The Indiana State Police are now using a new technology reader camera ($22,000 each) that will track thousands of Indiana drivers who are driving without a license. The new camera technology, equipped with the license plate reader software, can automatically check the status of drivers. They installed the new cameras in some police cars as a pilot project last June. The cameras are mounted to the rear deck of the police cruisers that have been tracking in the Putnamville, Lowell, Bremen and Sellersburg posts over the last few months.
There are about 4 million licensed drivers in Indiana, but police estimate that there are about 220,000 suspended drivers and another 30,000 who have had their license revoked. By the end of the year, Indiana State Police expects to link the camera system to the BMV, retrieving the data the state has on drivers.
The suspended driver is a threat to the public, due to their repeated unsafe driving behavior and failure to maintain insurance. This technology will identify unlicensed drivers and help make the roads safer for everyone.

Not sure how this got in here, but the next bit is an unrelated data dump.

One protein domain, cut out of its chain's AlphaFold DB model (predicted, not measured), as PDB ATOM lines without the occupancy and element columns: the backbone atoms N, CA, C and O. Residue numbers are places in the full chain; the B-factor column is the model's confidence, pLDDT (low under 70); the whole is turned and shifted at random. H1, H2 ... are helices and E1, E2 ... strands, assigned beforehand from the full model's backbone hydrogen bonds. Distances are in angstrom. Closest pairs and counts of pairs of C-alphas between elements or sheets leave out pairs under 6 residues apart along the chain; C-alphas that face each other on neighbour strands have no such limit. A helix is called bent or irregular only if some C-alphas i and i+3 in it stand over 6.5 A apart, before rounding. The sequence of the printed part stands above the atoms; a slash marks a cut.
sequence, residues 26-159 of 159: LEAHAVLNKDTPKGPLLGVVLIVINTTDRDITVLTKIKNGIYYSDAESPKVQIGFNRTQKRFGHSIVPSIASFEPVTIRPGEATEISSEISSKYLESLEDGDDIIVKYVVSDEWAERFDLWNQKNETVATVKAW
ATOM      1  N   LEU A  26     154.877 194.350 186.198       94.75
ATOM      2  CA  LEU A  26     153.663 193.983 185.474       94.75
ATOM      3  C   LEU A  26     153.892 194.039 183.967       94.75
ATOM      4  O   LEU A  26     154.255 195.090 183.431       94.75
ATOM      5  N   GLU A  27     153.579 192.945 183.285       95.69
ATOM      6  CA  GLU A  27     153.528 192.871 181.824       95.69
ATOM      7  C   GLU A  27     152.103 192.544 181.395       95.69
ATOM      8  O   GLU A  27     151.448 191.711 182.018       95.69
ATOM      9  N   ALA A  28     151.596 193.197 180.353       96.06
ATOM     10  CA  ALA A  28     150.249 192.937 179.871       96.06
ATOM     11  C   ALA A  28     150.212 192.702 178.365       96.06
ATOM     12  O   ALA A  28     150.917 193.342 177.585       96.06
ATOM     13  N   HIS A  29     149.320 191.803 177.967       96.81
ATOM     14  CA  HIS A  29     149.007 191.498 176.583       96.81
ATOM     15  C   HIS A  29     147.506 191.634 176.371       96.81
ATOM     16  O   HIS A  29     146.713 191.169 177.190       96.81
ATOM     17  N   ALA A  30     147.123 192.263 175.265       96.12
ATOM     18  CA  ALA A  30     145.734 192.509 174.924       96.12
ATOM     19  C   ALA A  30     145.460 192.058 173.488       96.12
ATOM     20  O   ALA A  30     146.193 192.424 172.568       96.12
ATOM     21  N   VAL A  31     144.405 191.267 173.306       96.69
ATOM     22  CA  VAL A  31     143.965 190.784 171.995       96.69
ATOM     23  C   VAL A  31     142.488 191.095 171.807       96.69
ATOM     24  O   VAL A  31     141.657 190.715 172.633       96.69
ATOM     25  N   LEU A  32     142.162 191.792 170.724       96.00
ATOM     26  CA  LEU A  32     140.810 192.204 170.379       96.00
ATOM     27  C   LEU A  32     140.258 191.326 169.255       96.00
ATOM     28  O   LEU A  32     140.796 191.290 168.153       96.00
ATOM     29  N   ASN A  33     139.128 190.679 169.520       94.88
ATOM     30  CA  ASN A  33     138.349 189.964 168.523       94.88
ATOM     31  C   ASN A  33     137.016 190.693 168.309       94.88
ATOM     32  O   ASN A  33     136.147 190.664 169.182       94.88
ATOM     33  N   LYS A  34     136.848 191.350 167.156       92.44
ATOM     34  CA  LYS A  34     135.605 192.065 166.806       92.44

Indiana State Police hopes the technology will assist its efforts to track unlicensed drivers. This technology will undoubtedly save lives by helping troopers identify unlicensed drivers and get them off the road.
The reader is capable of scanning up to 1,800 license plates per minute as a police car passes moving or parked vehicles. It can also read out-of-state plates and is linked into a national database of stolen vehicles or vehicles. It can also identify vehicles driven by someone reported as missing or those involved in Amber alerts.